New Hornpipe and thoughts on drone reeds

I’m not happy with how Ina MacKenzie is resting in my brain, so I might just play this new hornpipe I picked up the other day, Newmarket House. Very fun and fairly easy. Gellaitry pipes, Crozier Carbon tenors, Kinnaird bass, Husk chanter reed, and a SOS chanter that is out of tune because I didn’t bother to move any tape.

Newmarket House and Alan MacPherson of Mosspark

I’ve never thought plastic tongued tenor reeds did very well in reproducing the sound of cane. They sound nasal to me and don’t have the ‘sparkle’ of more exotic tongued tenor reeds in matching the sound of cane. Case in point:

Soren Larsen’s set of Henderson’s with cane bass, Ezee tenors first then cane tenors

Soren noted that the cane reeds were manufactured by Ronan Latry. Not that the overall sound with the Ezee’s is bad, just noticeably lacking in my opinion.

In that, I’ve had indications from many people that the Gellaitry’s are a bit bass dominant, so in thinking the Crozier Carbon had rather loud tenors, I switched them out for my Kinnaird tenors, leaving the Kinnaird bass. Oh well, I’m sticking with the Kinnaird tenors for now. I love it!

Gellaitry’s with Kinnaird bass and Crozier Carbon tenors first then Kinnaird tenors

8 thoughts on “New Hornpipe and thoughts on drone reeds

  1. Yeah, Ezee tennors are a bit lacking, but mostly missing that buz and some harmonics that the cane tennors produce. But hendersons usually have a lot of harmonics in them… Also, Doesn’t it usually matter on what year the Hendersons are? Because different era’s of Hendersons produce a different sound then most, do they not?

  2. The most important difference in Hendersons from different eras are the dimension of the bores in the drone bottom sections. There could also be a slightly different design in other drone parts even within the same era of time, but these differences are not so important for the overall Henderson sound. Patrick and mine Hendersons have pretty much the same bore design in the bottom section, that’s why they sound so similar. Rab Wallace from the Piping Centre has the same kind of Hendersons. Hendersons from earlier eras have wider bored bottom sections providing a slightly more full and colored drone sound.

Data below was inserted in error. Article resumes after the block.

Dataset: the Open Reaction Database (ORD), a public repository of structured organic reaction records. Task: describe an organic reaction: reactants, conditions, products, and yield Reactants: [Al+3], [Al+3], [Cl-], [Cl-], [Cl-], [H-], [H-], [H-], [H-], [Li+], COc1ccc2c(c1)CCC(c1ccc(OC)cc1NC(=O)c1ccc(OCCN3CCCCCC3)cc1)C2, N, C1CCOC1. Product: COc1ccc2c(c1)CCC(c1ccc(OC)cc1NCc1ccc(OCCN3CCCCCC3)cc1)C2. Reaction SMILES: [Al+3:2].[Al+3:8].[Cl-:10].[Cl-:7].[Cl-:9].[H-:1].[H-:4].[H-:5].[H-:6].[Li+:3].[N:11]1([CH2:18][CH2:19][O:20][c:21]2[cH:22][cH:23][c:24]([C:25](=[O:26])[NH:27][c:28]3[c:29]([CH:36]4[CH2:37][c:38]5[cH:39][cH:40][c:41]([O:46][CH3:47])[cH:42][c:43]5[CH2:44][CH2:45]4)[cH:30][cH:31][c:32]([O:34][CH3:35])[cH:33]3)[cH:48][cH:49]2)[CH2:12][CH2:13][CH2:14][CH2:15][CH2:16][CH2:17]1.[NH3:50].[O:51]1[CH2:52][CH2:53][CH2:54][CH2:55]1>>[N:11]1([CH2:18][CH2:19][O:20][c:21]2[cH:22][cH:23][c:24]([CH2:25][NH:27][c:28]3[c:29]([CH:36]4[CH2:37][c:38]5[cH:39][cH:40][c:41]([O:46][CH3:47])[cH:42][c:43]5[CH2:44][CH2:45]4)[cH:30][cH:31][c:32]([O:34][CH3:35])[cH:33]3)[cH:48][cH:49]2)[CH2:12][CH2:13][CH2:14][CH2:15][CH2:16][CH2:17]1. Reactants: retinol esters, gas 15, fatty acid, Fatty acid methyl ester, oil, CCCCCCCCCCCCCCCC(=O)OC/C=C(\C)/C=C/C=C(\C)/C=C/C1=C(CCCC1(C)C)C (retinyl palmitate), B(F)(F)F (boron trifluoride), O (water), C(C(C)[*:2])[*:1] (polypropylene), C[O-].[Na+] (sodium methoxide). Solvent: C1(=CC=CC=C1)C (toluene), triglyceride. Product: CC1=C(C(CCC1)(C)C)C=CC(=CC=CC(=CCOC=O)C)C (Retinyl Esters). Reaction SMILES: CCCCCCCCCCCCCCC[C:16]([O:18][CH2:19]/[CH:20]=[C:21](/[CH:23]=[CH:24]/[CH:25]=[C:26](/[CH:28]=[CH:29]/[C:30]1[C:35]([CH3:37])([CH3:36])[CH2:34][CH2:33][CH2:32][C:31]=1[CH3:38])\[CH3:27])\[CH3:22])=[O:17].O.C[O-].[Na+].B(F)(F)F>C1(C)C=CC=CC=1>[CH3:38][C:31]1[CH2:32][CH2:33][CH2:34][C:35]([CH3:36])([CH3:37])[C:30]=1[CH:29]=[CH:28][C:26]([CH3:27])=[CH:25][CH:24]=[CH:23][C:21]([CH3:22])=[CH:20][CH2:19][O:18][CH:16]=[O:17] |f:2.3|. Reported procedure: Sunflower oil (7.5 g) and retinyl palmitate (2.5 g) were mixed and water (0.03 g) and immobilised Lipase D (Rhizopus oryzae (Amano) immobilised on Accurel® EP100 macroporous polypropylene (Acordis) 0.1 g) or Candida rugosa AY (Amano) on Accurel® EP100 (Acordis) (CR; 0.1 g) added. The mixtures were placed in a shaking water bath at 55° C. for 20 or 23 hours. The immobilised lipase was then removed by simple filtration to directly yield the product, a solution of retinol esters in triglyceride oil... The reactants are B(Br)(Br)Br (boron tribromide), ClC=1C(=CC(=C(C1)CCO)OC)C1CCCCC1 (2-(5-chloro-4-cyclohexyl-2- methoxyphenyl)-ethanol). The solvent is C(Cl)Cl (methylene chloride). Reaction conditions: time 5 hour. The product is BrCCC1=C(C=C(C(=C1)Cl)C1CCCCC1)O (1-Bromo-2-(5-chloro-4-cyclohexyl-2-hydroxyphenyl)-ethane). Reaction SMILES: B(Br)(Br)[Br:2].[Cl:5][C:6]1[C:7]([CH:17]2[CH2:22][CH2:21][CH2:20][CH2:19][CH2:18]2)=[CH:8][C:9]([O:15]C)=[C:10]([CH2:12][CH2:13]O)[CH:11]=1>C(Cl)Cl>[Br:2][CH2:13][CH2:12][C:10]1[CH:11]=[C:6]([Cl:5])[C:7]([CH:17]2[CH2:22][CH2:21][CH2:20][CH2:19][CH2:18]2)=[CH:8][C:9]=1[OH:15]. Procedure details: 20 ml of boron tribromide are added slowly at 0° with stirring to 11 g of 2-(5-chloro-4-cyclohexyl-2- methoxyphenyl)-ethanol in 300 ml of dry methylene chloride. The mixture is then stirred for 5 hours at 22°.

A note on Ezeedrone and cane tenor reeds: The tenor cane reeds I used are new – with much more playing cane reeds will tend to give the same sound as Ezeedrone reeds – I guess that’s why Ezeedrone tenor reeds are so popular with pipers competing at the high level. So Ezeedrone tenor reeds with a cane bass or a carbon fiber bass drone reed in a set of Hendersons or Lawries will be a good combination.

  3. Yes, I played cane reeds for a while. Liked em, until I sprung them two far, and they were extremely strong, but I also needed a new chanter reed at the time, so it was debatable. Yeah, I think my Dunbars would sound pretty good with that combination… Ezee tennors? Husk Cane bass? Hmmmmmm… I’ll have to try once I get my Crozier cane bass to settle.

  4. Problem is to find 2 tenor cane reeds that go well together. The biggest problem is to find 2 that move together regarding tuning. It’s much easier to get the Ezees working and create the oneness in sound and tuning that you’re after.So you will have to invest in a lot cane reeds to get some that you’re happy with. Buy 2 Ezeedrone tenor reeds and you got it!

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